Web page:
The Woodland Dopp Kit

The Woodland Dopp Kit

Creating a Dopp kit has been on my "To-Sew" wishlist for quite some time. I just love their utilitarianism as well as their overall appearance: Simple, clean lines. However,  sewing a dopp kit has always been one of those projects that was a) easy to put off in favor of sewing more clothing and b) a somewhat daunting task for me.

I'm not entirely sure why I have been so timid to create one of these kits as the construction is relatively simple, but I've had the entire process built up in my head, causing me to simply bypass ever making one.

So when Klum House reached out to me and asked if I would test out their new Dopp kit Kit, I put my own fears aside and said YES! I am so excited that I took that leap because this was such a fun project and I think it came out really well!

The Woodland Dopp kit comes with everything you need to create a really sleek looking bag, which is nice for someone like me who doesn't work with leather or rivets all that often and who doesn't particularly want to spend all my time hunting those accessories down. It also comes in a variety of colors, all of which were really difficult to choose from! I wound up asking Arlen to make the final color decision as I wanted this one to be a gift to replace his old, plastic toiletries bag when we travel together.

After having made this one for him, I am a bit jealous and want to sew another for myself in either the Berry or Marigold colorways and line it with a really fun print! Alas, that will have to happen some other time.

I don't know about you, but packaging is really important to me as an environmentally conscious sewist. I honestly care about how things are packaged and shipped and prefer a more minimalist approach. I don't like getting a ton of papers and plastic wrappings with each package as I feel a bit stressed about how to dispose of the excess waste, so I really appreciate the fact that Klum House's packaging has minimal waste.

All of the sewing bits arrived in one cardboard tube. In that tube, the fabric pieces were rolled to ensure no wrinkling/ creases were created on the waxed canvas. The instructions were wrapped around the pre-cut fabric roll and secured with a rubber band. And their were only two plastic baggies used: one securing the little rivets and one securing all the other hardware for the bag. That's it! No other packaging beyond a little note saying "Thanks!" from the ladies at Klum House.

Alright, time to sew!

The construction for this bag went pretty quickly and smoothly with only a few tricky bits- much less scary than I had built it up to be! All-in-all it took me around 2 hours to complete this project, and that included running up and down my stairs to grab supplies as well as take pics of the entire sewing process.

The first tricky part comes right at the beginning when you install the zipper. Zippers have always been tricky for me and it wasn't until these past few years that I gained any confidence in inserting them properly. Because the Woodland works with a metal zip that has a large head, sewing it down can be a bit challenging. You have to literally stop sewing, lift up your foot with the needle still in your fabric, move the zipper head away from your needle, and then drop your foot to continue sewing. This got really challenging once the lining was installed, especially on the sewing the last leg of the zipper when everything is wrapped inside itself, making the zipper a challenge to move.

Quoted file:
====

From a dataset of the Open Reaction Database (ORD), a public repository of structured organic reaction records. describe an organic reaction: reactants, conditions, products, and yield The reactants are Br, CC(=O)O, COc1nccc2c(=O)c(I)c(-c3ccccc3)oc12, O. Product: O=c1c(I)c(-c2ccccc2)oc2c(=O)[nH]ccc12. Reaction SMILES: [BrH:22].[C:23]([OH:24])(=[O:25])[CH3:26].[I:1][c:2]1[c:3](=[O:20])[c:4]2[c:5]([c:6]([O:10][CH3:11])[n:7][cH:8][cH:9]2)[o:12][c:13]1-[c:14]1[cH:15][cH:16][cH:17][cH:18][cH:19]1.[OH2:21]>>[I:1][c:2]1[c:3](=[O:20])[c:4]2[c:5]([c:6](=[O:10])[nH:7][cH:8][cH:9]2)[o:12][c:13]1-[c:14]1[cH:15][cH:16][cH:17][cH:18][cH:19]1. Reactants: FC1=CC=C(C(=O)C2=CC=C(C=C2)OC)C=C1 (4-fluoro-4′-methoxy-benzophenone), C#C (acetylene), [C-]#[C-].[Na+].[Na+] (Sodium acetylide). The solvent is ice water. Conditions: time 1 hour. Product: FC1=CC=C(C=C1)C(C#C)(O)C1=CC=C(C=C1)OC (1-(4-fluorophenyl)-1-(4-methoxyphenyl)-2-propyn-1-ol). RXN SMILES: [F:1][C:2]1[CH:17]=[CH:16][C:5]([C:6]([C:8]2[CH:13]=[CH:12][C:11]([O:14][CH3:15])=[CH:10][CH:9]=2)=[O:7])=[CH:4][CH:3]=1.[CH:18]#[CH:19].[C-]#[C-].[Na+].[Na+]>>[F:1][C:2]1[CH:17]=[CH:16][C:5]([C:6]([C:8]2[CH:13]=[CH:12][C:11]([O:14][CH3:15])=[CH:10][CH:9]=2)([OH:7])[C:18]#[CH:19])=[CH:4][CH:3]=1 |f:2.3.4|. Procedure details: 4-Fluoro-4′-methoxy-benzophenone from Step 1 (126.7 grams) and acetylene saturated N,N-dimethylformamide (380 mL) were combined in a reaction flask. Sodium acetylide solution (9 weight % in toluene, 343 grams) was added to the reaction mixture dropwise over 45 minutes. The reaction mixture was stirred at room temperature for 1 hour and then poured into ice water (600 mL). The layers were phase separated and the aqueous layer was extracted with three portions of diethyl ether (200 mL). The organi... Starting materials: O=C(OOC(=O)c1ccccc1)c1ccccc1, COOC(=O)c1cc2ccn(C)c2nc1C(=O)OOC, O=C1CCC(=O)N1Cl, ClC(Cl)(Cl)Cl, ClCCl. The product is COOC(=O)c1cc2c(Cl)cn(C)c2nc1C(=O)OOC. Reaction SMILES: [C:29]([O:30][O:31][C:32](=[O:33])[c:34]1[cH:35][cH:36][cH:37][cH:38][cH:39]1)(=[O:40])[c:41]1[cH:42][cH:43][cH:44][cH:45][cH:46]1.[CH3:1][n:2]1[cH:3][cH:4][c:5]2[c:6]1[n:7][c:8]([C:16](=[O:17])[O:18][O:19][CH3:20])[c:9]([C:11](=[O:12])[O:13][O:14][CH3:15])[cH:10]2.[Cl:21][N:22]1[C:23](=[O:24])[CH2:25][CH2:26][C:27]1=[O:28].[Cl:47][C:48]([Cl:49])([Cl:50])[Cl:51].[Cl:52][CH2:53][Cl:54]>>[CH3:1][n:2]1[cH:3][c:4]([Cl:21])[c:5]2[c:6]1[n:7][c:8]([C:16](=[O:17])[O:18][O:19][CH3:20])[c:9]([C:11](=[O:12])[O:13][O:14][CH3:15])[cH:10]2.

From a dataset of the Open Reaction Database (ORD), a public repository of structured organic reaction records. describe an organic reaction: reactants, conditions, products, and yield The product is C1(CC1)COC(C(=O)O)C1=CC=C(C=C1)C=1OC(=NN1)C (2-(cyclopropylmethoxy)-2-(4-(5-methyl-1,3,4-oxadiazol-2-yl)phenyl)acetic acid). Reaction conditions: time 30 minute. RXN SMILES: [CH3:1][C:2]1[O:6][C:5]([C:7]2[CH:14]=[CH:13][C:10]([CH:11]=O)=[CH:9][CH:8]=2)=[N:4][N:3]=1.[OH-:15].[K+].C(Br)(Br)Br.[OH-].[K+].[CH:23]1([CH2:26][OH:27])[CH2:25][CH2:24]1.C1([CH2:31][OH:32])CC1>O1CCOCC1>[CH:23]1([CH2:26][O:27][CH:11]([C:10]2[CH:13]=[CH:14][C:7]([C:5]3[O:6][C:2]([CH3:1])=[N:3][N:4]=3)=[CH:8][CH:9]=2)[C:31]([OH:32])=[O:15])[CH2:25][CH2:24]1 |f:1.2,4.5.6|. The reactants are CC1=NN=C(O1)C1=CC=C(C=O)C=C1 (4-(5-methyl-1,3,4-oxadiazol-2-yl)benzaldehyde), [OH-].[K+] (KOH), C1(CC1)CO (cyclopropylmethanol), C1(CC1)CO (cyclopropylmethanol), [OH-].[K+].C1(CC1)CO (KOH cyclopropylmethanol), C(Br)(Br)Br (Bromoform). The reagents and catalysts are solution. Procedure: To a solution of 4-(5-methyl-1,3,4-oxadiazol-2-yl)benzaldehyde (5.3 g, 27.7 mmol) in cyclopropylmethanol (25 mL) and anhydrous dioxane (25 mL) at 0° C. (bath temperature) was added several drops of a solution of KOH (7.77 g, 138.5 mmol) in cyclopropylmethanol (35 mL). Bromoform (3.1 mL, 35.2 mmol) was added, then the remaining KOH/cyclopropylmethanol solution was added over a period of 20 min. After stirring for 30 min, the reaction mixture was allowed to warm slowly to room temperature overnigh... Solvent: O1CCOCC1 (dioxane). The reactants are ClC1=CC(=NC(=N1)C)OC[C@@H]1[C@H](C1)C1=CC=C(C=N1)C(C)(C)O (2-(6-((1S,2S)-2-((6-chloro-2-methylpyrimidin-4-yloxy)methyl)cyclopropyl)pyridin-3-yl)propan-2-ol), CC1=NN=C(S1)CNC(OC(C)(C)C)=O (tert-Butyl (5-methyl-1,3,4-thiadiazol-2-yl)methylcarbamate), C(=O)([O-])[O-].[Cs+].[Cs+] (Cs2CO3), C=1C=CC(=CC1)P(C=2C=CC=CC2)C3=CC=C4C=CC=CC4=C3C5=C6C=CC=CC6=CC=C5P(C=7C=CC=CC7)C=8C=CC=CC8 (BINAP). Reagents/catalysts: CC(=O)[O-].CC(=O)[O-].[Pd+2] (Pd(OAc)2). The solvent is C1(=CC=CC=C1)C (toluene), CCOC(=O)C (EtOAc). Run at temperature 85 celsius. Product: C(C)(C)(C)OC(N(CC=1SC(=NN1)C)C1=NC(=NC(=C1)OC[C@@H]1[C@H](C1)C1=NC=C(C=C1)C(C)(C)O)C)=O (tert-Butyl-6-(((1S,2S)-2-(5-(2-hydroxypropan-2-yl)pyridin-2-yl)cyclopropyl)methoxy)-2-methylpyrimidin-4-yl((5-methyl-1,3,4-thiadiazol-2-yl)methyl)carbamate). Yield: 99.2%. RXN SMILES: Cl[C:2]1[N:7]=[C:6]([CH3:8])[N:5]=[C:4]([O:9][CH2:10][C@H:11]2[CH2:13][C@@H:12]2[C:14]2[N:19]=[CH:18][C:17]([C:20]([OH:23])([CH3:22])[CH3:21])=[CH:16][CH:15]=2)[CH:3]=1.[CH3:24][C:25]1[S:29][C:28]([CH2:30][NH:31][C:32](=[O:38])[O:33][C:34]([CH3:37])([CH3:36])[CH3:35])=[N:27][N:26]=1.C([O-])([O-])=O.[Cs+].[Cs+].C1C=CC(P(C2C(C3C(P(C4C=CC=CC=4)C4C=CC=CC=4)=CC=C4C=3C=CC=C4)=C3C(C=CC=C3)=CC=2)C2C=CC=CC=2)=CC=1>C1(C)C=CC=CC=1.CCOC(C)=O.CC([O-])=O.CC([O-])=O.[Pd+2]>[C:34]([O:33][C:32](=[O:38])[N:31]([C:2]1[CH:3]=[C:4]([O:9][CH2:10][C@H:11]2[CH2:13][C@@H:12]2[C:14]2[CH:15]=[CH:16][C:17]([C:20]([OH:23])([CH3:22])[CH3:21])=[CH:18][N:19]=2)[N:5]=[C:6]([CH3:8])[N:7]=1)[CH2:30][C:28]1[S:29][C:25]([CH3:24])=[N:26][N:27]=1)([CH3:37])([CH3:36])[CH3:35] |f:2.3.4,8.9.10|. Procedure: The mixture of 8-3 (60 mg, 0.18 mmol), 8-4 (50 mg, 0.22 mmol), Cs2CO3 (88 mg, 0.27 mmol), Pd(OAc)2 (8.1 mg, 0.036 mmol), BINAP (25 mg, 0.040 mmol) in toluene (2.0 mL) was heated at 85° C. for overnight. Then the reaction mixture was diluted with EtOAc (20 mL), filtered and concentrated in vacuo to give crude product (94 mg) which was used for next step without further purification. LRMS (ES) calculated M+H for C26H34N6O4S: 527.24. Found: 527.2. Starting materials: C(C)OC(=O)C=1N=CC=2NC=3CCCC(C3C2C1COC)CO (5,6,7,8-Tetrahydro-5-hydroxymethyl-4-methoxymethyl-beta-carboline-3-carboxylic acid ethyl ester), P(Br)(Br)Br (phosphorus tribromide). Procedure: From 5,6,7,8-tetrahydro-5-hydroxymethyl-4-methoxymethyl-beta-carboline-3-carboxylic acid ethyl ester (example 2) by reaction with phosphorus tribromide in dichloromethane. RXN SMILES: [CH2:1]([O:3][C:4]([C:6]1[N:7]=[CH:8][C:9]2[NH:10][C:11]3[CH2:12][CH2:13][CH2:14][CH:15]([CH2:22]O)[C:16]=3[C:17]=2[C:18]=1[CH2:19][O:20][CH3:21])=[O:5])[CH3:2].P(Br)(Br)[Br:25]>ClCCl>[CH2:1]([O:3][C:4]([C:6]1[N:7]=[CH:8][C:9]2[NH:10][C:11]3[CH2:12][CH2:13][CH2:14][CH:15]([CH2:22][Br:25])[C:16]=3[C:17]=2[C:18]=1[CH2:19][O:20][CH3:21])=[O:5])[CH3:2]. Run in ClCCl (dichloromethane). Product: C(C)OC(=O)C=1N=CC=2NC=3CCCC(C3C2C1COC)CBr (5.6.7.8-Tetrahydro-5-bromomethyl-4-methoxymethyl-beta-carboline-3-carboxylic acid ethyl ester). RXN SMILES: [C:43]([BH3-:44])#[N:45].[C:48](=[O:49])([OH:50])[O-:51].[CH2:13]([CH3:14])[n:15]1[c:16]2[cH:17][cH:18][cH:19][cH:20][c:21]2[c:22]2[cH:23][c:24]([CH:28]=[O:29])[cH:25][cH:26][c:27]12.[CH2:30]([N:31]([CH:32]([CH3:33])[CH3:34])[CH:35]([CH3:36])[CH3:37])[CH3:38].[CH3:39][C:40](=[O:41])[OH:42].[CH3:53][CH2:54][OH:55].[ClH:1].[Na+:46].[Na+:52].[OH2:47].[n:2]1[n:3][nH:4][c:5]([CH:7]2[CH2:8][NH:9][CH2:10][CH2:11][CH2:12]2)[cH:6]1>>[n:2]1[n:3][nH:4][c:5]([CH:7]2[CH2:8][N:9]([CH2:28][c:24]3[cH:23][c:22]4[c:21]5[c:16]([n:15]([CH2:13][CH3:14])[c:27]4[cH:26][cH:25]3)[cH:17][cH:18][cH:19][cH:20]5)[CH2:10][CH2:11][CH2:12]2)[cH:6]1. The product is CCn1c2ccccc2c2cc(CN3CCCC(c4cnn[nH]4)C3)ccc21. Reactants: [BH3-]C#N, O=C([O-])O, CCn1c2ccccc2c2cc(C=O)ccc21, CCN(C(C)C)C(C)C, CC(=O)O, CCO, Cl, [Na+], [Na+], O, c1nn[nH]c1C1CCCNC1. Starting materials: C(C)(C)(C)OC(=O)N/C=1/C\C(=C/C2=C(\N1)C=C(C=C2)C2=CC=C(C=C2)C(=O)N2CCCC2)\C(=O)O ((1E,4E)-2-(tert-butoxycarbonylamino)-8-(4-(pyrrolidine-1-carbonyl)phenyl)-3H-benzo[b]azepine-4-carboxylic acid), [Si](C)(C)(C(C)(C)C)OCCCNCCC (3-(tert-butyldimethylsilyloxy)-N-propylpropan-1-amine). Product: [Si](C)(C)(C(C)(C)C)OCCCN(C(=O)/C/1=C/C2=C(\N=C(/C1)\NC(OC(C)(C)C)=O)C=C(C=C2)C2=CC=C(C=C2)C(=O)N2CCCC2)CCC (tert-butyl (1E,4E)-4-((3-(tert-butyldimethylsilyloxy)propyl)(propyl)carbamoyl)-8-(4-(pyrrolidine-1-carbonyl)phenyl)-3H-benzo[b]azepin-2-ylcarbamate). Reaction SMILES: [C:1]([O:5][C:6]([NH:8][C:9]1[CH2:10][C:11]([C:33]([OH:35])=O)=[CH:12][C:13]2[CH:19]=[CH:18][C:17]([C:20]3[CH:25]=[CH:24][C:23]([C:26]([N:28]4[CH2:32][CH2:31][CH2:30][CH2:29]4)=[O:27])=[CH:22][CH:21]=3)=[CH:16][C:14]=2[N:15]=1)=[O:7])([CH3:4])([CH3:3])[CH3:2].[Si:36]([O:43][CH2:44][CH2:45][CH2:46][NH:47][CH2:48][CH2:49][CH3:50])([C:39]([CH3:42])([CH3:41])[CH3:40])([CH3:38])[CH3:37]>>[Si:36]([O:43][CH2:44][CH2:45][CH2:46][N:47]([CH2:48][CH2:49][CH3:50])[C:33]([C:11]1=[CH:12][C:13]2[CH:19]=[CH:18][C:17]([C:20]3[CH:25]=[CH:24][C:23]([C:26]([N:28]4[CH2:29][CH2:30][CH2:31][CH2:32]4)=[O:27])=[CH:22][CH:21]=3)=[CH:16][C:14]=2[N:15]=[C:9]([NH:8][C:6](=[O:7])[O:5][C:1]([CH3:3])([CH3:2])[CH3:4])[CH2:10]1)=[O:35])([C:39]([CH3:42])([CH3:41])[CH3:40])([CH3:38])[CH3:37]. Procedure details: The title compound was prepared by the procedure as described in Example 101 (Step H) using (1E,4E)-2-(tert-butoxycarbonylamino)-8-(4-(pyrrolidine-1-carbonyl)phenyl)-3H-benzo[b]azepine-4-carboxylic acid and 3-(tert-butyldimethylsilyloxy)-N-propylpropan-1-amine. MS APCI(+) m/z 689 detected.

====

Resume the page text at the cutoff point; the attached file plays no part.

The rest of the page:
I ironed after each side of the zipper was installed; It didn't say to do this in the instructions, but I find my zippers get caught on the fabric less when I take the time to do this step.


Constructing the rest of the box was pretty straight forward as the instructions included were nicely illustrated (I love lots and lots of illustrations!) with some fun tips and tricks sprinkled throughout to make the sewing process easier. There is even a point in which the instructions suggest you get up and take a stretch break!

I wound up adding bias tape to the inner seams of this bag since my serger was threaded in the wrong color and I was too lazy to change it, haha. Adding the bias tape wasn't super challenging, only a tad difficult when sewing over the thickest seams! I just went slowly over those bits and I believe the bias tape add an extra level of fun to the bag! Can you tell that it has a bumblebee print?

Isn't that tag the cutest? It comes inside the kit from Klum House for you to add!


The last difficult part for me in this project was installing the rivets. I am just really bad at rivets. It's why I never install them on my jeans. I always manage to break them , which is exactly what I did with this bag. The very first rivet I attempted to install got bent out of shape and broke. Luckily the kit comes with an extra rivet- probably for people like me!

I also don't really have the right tools for installing hardware on most things. I don't own the bag punches or rivet setters and generally opt for items I have around the house to help me out. To mark the holes, I used a typical awl; then I used some snips to make the hole bigger when I realized my awl wasn't making a large enough hole for the rivets to fit through.

I hammered all of the rivets into place using a hammer and an old t-shirt on the floor- super sophisticated, amirite? But it worked! And I am so so so happy with the finished project! Plus, I think Arlen likes his new gift as well!


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